Part of the Smiler’s team is Jane Stahl, the former deputy commissioner of the state Department of Energy and Environmental Protection.

That agency has recommended the PZC not rezone the property and that it is appropriately zoned for a boatyard use. It added that rezoning the site will result in the loss of water-dependent uses and place residences in a flood zone which would expose more people and property to risk.

But Stahl told the commission the project provides water dependent uses in meaningful and substantive ways such as new dockage and transient docks. She said any adverse coastal impacts are acceptable.

Don Poland, who created the economic impact study for the project, presented revised figures that show the project would have a net tax revenue impact of $325,000 compared to the initial estimate of $120,000.

In his conclusion, Sweeney, the project attorney said the project would certainly create change.

“But change is not a bad thing in itself. Communities that want to keep things the same must continue to change,” he said, adding the site is far too important to be left as an empty boatyard.

Public comment then began with 32 people signed up to speak in a favor of the project, 45 against and six others wanting to make general comments.

Peggy Roberts, the president of the Mystic Chamber of Commerce, told the commission her organization supports the project for many reasons including that it will stimulate tourism and increase consumer spending in Mystic while providing much needed public green space in Mystic.

Al Valente, the chairman of the chamber’s board of trustees, added that the project will have a multiplier effect for local businesses and its boat basin would attract mega yachts.

Resident Phil Biondo called it a “positive and well thought out project” while Linda Camelio said it would provide needed housing for retirees and young professionals.”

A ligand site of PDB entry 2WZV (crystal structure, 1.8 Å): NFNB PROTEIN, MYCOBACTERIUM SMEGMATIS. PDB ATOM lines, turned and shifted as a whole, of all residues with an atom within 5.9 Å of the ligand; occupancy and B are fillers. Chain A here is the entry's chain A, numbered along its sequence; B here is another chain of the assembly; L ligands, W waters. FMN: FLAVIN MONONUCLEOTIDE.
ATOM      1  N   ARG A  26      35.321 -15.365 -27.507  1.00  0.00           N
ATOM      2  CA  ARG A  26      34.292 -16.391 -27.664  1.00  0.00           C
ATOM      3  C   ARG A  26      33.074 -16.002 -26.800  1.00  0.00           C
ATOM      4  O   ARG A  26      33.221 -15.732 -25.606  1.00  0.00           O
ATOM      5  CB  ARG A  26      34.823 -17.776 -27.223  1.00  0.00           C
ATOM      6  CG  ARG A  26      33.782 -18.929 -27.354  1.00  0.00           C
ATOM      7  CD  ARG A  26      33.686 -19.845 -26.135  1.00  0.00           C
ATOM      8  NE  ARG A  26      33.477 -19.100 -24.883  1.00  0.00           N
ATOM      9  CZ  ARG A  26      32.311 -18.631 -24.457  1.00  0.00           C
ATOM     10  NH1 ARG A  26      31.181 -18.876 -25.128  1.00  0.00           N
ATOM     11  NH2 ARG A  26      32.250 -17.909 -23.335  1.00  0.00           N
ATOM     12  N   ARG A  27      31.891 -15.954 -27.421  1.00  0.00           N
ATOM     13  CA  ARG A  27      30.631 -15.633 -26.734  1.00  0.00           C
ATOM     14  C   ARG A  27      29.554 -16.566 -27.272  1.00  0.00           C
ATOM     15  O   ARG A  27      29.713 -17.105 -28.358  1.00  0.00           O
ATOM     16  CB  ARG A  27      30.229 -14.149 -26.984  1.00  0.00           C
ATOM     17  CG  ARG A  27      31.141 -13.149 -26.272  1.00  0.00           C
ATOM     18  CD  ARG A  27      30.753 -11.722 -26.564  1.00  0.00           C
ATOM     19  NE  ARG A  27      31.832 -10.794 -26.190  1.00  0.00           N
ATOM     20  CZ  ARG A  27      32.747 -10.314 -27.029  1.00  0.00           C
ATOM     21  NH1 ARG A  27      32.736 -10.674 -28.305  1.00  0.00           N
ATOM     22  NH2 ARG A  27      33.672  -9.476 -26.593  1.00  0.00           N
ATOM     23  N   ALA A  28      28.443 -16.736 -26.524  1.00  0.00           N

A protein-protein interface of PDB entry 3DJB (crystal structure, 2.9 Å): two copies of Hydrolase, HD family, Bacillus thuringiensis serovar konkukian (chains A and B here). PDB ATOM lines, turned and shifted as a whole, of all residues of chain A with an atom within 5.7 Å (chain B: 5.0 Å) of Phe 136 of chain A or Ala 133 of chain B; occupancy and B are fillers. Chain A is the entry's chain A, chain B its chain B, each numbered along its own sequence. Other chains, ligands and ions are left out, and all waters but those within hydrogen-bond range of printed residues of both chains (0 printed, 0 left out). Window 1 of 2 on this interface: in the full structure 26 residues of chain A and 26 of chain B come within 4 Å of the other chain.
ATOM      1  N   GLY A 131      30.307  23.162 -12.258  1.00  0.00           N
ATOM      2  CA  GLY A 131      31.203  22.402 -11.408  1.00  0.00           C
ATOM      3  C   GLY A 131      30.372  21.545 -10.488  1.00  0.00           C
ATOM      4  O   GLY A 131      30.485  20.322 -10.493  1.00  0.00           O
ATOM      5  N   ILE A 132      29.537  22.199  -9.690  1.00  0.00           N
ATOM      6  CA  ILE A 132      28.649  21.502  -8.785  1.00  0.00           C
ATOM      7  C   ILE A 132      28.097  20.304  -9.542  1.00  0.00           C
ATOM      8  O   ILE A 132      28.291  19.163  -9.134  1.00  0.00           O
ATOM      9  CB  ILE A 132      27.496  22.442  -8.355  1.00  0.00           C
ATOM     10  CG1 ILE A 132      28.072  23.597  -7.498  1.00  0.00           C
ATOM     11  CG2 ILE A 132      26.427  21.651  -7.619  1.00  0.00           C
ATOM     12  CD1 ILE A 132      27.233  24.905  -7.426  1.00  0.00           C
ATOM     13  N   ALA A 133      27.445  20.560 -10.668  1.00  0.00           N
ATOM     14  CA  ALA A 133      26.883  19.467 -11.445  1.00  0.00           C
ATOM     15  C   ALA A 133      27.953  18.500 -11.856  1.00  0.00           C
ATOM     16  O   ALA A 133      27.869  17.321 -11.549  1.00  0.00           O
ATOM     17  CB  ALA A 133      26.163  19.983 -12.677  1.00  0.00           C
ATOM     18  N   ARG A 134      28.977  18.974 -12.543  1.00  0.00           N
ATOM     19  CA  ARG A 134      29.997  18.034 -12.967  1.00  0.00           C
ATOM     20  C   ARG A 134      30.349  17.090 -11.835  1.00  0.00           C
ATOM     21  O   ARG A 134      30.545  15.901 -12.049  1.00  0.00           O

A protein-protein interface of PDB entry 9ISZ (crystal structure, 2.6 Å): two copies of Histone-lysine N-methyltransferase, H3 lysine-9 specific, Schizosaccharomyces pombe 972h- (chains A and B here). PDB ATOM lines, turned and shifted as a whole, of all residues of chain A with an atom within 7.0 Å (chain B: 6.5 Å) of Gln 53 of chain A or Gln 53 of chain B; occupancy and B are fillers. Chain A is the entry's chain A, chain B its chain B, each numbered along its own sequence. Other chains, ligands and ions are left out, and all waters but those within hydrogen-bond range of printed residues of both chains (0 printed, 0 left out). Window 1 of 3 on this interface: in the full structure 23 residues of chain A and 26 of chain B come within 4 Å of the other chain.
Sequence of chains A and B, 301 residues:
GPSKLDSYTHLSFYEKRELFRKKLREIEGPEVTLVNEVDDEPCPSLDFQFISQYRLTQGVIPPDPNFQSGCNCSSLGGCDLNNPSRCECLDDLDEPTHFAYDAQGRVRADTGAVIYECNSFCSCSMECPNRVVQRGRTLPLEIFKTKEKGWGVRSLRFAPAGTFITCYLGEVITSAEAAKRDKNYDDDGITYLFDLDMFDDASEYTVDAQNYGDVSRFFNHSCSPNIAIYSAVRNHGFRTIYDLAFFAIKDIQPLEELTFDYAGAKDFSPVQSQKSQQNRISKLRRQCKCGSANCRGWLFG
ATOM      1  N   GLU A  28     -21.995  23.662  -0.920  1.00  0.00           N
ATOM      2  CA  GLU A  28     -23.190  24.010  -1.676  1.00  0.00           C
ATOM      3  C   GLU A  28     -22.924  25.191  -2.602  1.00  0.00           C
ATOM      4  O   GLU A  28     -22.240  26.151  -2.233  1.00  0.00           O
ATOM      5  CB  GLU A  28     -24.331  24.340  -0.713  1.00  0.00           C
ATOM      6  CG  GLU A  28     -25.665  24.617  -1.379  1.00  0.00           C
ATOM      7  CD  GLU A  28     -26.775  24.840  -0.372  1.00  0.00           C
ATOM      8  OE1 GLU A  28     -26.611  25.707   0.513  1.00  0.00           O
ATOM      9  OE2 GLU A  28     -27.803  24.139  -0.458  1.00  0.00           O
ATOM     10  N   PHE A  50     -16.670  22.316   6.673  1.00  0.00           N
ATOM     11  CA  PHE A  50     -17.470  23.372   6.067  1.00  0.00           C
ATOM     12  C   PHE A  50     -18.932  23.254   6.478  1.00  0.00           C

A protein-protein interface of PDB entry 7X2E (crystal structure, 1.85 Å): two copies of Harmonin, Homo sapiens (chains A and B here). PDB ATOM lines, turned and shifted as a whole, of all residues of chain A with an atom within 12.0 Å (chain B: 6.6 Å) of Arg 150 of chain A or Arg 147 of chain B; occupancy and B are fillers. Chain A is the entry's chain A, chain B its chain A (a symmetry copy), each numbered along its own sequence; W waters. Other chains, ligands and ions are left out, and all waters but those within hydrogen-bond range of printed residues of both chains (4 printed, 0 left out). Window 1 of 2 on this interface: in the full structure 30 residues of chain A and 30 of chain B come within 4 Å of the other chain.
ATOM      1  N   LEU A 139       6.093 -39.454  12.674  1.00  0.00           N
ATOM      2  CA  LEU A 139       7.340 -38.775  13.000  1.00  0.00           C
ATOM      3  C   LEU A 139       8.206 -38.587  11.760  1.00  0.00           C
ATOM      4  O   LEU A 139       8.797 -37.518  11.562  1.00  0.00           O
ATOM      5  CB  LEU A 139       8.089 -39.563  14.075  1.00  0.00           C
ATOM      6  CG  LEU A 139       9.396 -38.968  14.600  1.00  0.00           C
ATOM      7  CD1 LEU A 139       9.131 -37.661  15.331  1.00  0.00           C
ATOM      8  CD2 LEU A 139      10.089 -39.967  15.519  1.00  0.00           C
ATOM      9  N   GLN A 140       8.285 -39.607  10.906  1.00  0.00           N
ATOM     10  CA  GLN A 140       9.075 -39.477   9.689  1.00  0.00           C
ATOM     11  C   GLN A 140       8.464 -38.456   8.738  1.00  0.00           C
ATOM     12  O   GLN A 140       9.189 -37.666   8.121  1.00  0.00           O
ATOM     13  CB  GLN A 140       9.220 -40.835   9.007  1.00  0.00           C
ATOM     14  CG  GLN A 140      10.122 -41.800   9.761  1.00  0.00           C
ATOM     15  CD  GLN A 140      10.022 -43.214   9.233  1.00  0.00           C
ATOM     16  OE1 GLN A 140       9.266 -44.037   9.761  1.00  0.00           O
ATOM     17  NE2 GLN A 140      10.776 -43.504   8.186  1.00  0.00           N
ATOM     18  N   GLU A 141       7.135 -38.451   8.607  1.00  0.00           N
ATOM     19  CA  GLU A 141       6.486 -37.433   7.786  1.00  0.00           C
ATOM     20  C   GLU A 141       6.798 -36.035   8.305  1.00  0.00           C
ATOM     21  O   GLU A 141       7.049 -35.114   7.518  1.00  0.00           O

Others, including a few neighbors, supported the project for a host of reasons.

Former PZC Chairman Rob Marseglia said the goals of the Neighborhood Development District is to promote appropriate redevelopment and reduce blight.

“This is a project that should be built and I hope will be built,” he said.

Steve Coan, the president of Mystic Aquarium, said the project would increase access to the water, help restore the beauty of the coastline and improve coastal resiliency.

After more than three hours, opponents of the project got the opportunity to speak.

Resident Bill Sternberg told the commission that it has to make findings that the project won’t adversely the neighborhood and is in compliance with the town’s Plan of Conservation and Development and the state’s Coastal Area Management Act.

“You can listen to the hired hands of the developer or the DEEP that this thing clearly doesn’t conform with the coastal management act and your own town engineer who says it will create parking and traffic problems,” he said. “My advice is to listen to public servants who are looking out for the public interest.”

Joan Durant, who lives on nearby Jackson Avenue, called the project a “total affront to the neighborhood.”

“The presentation was lovely but it does not belong here,” she said, adding the project would damage the neighborhood, does not conform to the town’s Plan of Conservation and Development and will hurt property values.

Other opponents charged it would worsen traffic, parking and existing flooding problems in the neighborhood while damaging wetlands.

Ben Tamsky from the Mystic River Park Commission said the commission has considerable concerns about the impact the project would have on the park.

“It’s not compatible in any way with the surrounding neighborhood,” he said, adding it lacks adequate buffers, would produce shadows on the playground and create additional wear and tear on the park.